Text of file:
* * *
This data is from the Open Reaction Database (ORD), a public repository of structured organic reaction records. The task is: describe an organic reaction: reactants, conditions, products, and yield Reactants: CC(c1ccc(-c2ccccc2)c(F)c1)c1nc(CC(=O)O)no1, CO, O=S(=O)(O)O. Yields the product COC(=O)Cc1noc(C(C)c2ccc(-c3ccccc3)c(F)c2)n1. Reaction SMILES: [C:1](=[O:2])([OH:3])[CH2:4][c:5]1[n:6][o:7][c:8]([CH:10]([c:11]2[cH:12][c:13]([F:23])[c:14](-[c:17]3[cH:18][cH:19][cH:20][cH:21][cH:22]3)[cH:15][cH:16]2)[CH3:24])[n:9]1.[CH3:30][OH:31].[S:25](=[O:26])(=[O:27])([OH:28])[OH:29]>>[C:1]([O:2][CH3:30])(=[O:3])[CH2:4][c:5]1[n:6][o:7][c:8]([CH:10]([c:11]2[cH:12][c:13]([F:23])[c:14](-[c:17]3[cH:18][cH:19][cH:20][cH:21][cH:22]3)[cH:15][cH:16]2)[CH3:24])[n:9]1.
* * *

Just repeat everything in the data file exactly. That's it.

This data is from the Open Reaction Database (ORD), a public repository of structured organic reaction records. The task is: describe an organic reaction: reactants, conditions, products, and yield Reactants: CC(c1ccc(-c2ccccc2)c(F)c1)c1nc(CC(=O)O)no1, CO, O=S(=O)(O)O. Yields the product COC(=O)Cc1noc(C(C)c2ccc(-c3ccccc3)c(F)c2)n1. Reaction SMILES: [C:1](=[O:2])([OH:3])[CH2:4][c:5]1[n:6][o:7][c:8]([CH:10]([c:11]2[cH:12][c:13]([F:23])[c:14](-[c:17]3[cH:18][cH:19][cH:20][cH:21][cH:22]3)[cH:15][cH:16]2)[CH3:24])[n:9]1.[CH3:30][OH:31].[S:25](=[O:26])(=[O:27])([OH:28])[OH:29]>>[C:1]([O:2][CH3:30])(=[O:3])[CH2:4][c:5]1[n:6][o:7][c:8]([CH:10]([c:11]2[cH:12][c:13]([F:23])[c:14](-[c:17]3[cH:18][cH:19][cH:20][cH:21][cH:22]3)[cH:15][cH:16]2)[CH3:24])[n:9]1.